Loudon: 2nd, 3rd finishers press conference

New Hampshire Motor Speedway June 27, 2010 An Interview With: TONY STEWART - 2nd place finisher KURT BUSCH - 3rd place finisher THE MODERATOR: We are joined in the infield media center by our third-place finisher, driver of the No. 2 Miller...

New Hampshire Motor Speedway
June 27, 2010

An Interview With:
TONY STEWART - 2nd place finisher
KURT BUSCH - 3rd place finisher

THE MODERATOR: We are joined in the infield media center by our third-place finisher, driver of the No. 2 Miller Lite Dodge, Kurt Busch. Kurt, tell us about your run.

KURT BUSCH: It was really a great day for us. All in all we battled hard to get where we ended up. To finish third with where we were with 60 laps to go was definitely an overachievement.

Just comes back to where I think with our short run speed we were able to hang in there and put up a good battle. We just didn't have overall speed throughout the day. We saw some guys get out there and stretch the lead, like Kasey Kahne and Jeff Burton, the 48. They came up battling through the pack and he was checking out for a while. But for us, to take a fifth to tenth place card and throw it into third place at the end, even giving it a shot to win; that was a great feeling to know that, hey, we can battle these guys and we just came up a bit short.

All in all where we were today and Saturday, we just couldn't quite make the car any better through adjustments. It was just the only speed that we had, and so, hey, if it works out to a third-place finish, we'll take it. It was a great battle at the end and for us to -- we just have to make the car a little better during the race to hold the guys off when we do get in lead position.

THE MODERATOR: We are also joined by today's second place finisher, driver of the number 14 Old Spice Office Depot Chevy, Tony Stewart. Tony, tell us about your run.

TONY STEWART: It was a long day. We started 25th and got in the Top-10 there on the first run and then we came into pit, we didn't get the fuel in the car. So it put us I don't know, 30-some-odd laps down on fuel window.

So the next two runs go green all the way, so made us have to short pit there and then, you know, we had to stay on old tires there. It helped us at the beginning but it would cancel out because the pit sequence would cycle around. The bad part is when you go early like that, you're having to catch all of these lap cars and catch cars that are slower than you and you just burn your tires off getting through there to makeup some of the time that you're losing because you're a lap down.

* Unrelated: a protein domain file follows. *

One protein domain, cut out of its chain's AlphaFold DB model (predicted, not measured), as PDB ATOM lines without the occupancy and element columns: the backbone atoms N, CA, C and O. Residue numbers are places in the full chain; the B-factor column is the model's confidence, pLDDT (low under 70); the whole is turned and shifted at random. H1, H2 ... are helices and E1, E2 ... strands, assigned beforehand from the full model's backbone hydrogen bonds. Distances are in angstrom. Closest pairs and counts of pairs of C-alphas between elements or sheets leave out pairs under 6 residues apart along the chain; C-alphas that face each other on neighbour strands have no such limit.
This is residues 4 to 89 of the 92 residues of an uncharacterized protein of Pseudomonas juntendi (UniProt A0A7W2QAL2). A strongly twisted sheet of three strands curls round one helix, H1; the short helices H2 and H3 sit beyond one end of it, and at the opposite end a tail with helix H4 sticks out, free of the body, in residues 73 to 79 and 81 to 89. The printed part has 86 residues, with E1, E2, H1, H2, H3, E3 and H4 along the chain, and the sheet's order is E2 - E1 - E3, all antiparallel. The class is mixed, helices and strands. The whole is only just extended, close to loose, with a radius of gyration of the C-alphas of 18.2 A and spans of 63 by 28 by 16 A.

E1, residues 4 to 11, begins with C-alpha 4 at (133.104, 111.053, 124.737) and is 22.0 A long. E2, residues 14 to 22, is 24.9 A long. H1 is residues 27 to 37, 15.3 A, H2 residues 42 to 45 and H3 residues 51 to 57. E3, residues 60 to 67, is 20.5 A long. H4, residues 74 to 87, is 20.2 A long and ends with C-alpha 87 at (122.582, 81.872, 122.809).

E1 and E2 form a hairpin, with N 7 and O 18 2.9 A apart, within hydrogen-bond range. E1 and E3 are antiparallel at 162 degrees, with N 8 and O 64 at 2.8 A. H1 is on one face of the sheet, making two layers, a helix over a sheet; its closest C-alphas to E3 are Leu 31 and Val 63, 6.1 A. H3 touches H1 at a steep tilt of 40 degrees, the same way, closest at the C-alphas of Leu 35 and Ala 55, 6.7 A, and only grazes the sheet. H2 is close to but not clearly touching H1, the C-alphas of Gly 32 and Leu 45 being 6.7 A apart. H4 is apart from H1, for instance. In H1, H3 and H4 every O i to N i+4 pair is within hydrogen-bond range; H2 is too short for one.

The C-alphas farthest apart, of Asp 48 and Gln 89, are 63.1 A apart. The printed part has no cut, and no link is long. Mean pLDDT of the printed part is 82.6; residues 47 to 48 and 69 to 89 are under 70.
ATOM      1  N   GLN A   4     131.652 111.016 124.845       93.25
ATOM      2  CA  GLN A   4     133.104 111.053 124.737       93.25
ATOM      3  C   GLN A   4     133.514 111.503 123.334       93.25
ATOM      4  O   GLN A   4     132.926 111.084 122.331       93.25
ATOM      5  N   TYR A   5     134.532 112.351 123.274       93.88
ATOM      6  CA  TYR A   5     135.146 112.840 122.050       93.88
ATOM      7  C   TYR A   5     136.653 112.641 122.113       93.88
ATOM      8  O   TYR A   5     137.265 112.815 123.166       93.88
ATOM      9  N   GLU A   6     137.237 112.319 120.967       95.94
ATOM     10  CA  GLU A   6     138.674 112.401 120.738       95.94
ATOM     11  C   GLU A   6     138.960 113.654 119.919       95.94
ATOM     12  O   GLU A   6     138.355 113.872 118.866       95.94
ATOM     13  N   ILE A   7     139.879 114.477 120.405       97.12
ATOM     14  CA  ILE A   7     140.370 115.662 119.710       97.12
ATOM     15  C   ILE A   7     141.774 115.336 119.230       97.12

Just fought all day and we got to our last fuel window stop there and had to pit I think a lap or two laps I think before Kasey blew up in that post lap down and catch the wave and start at the back and worked our way up.

Q: Kurt, when you kind of pushed the 48 out of the way, do you know that if he got that close to you that he was going to do the same?

KURT BUSCH: Well, I thought it was a great short track battle. It wasn't because he did something that I had to do something, or since I did something, he had to do it back. Driving down into turn three, I saw my window, and it was a perfect time to go for it, because our car was good on the short run, and once four or five laps got on the tires, I knew we were going to have a hard time holding them off and he was still going to be right there. So just a classic, get in the corner a little bit deeper than the guy. We didn't just flat-out wreck them. We didn't cut his tire. We didn't drive over him. It was just a nice nudge that we are all used to seeing and appreciating on short tracks.

Q: A lot of people going into the race predicted paybacks and more action and guys racing rough and it didn't turn out like that. If either of you could characterize the race and how the racing was out there.

KURT BUSCH: You know it was a surprising race with all of the green flag runs. Tony was caught on a different sequence all day and didn't really race hard for position.

For us, we were just sliding back a little bit. We didn't quite have the offense as far as the speed went. So we were just riding. We were a good fifth to tenth place car, and on the short run, we could gain some spots. And so I felt like that was our opportunity to make some passes, but really, it was a nice event that had its long green runs and then had its action at the end.

Q: You were mentioning how you were over achieving there at the end. Did you feel like nudging Jimmie on the restart, especially the way the field was bunched up? Was your only chance to get by him knowing what your speed was, and looking forward, was it important to send a message there and let him know, hey, you're not going to win the races going away?

KURT BUSCH: The thought was ten points winning would look a lot better stacked in our deck than his chip count, that was the original thought. Driving into turn three, I had all intentions of passing him on the inside and trying to cut underneath him at the apex. I just got into him a little bit in the left rear and nudged him up and we were able to squeak on by. Your motive is always to pass a guy clean and you always want to make sure that when you do pass him that he's not completely upset with you and then we'll go and race again if he's going to come back and try to pass me at the end, and he did, he did great.

Q: Were you a bit surprised that the leader didn't go into the pit there to give you the opportunity to go and see if you could get in the front the lead?

KURT BUSCH: Man, it's tough being a leader, and trying to decide if you need two tires or if you need to stay out. Jeff Burton's situation, his car looked good on those long green runs and he probably wasn't happy to see the yellow. Everybody pits, he doesn't; he's a sitting duck.

Our opportunity was we can't win the race with old tires, let's put on two at least and go for it, and so that's what helped our day.

Q: You talked a few weeks back about being in a twilight zone trying to find something with the team; is it a sign things are going in the right direction and what's expected anyway?